Vol. 2, Issue 19, May 11, 2004
Education for the Otiose
UtterPants

Schroedinger's Cat: Key to Capital Punishment Alternative?

New York State has a long history of ambivalence regarding capital punishment. However, a new method of punishment may provide an alternative which New Yorkers are more comfortable with.

"It is always hard to decide whether to send a convicted criminal to his or her death," said Governor George Pataki. "But life without parole doesn't seem sufficient in many cases where truly egregious or violent crimes have been perpetrated. Now, we have a new option that should satisfy everyone."

The state eschewed the death penalty for decades, but it was returned to the criminal statutes of New York State in 1995. Since then, however, no one has actually been executed, prompting interest in alternatives.

The new punishment device is called the "Cat Box," named after the well-known thought experiment by the Austrian physicist Erwin Schroedinger. A pioneer in the field of quantum mechanics, Schroedinger reasoned that probabilistic behavior could exist in the macroscopic world as well, even if we are rarely aware of it. He imagined a box containing an atom having a 50 percent likelihood of decaying in an hour, a radiation detector, a flask containing poison gas and a cat. When or if the atom decays, the Geiger counter will trigger a switch that causes a hammer to smash the flask, releasing the gas and killing the cat. When the experimenter opens the lid of the box and peers inside after an hour has passed, he or she will find the atom either intact or decayed and the cat either alive or dead.

"But according to quantum mechanics, until you observe the event, it doesn't happen," noted Pataki. "So during the period before the lid is opened, the cat exists in two superposed states: both dead and alive. Provided you don't open the lid, that seems like a much more palatable solution than outright execution."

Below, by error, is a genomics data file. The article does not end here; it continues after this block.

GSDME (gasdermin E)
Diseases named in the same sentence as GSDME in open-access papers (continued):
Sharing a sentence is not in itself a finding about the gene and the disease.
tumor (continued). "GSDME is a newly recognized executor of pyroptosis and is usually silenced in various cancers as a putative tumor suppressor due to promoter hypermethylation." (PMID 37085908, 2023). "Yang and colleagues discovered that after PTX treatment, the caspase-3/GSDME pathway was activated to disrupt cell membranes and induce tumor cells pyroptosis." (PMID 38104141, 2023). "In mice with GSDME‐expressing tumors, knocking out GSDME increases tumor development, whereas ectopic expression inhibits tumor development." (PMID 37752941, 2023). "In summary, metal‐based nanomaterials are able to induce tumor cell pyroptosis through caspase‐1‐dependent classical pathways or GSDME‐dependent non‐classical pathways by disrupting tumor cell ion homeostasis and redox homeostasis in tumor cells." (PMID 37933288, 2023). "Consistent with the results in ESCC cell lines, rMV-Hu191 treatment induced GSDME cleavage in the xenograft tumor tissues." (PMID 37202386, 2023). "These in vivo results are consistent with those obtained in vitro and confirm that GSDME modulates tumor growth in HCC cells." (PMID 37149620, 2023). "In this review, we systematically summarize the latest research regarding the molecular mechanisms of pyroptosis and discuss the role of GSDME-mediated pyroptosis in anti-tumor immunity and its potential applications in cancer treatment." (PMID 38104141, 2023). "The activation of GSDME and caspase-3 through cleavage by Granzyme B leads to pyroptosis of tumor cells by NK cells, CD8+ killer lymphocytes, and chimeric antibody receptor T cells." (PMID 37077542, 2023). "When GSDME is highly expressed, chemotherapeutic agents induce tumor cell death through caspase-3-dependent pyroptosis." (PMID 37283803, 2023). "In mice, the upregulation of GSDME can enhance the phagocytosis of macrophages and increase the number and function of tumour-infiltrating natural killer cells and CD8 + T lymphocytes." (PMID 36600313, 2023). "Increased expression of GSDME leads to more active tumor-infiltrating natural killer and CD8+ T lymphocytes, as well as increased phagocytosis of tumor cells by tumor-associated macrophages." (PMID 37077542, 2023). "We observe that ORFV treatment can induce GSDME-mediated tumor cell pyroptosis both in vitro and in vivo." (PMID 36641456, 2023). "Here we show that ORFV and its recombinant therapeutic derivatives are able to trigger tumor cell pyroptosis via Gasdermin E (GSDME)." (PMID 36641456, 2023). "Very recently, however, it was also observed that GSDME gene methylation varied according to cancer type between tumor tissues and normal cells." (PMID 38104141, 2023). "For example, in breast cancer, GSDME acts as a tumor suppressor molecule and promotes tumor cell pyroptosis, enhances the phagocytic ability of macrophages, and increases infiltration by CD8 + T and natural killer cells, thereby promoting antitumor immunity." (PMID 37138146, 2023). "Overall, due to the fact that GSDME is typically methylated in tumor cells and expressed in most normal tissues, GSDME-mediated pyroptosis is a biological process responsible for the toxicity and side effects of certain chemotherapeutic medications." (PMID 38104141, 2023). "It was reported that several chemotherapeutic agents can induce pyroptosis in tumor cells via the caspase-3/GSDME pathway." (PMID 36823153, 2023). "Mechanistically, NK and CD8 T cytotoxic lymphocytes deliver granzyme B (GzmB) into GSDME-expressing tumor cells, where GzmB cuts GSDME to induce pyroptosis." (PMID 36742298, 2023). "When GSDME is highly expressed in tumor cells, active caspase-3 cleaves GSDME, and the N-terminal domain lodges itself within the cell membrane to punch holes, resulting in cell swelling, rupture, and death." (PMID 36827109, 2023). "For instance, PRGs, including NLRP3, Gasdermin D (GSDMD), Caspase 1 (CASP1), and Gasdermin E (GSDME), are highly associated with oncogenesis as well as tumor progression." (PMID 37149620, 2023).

"Yeah, I think jurors might go for that," said Monty Carlson, a juror on the Christenson murder trial in 2003, which ended in a deadlock largely because of concern over the possibility of capital punishment. "I don't know anything about quantum physics, but if they say the guy's not actually dead, that's okay with me. I don't mind locking him up with a cat. Unless he was allergic of course."

Critics have pointed out that there are several logical and logistical problems to overcome.

"In the first place, the governor is playing fast and loose with the concepts of subjectivity, reality, and quantum physics," said Judith McTague, professor of physics at New York University. "Even supposing this was possible, which it isn't, providing food, water or oxygen into the box would constitute interaction with the environment within, of course, and thus invalidate the premise. You can't just lock people up in boxes and expect them to remain in some kind of magical stasis."

Others, however, have expressed interest in the device and are waiting to see how it works.

"You know, if you put a budget in there, would that mean it would be neither balanced nor unbalanced until the box was opened?" mused Assemblyman Thomas Perugia. "There may be something to quantum physics after all."


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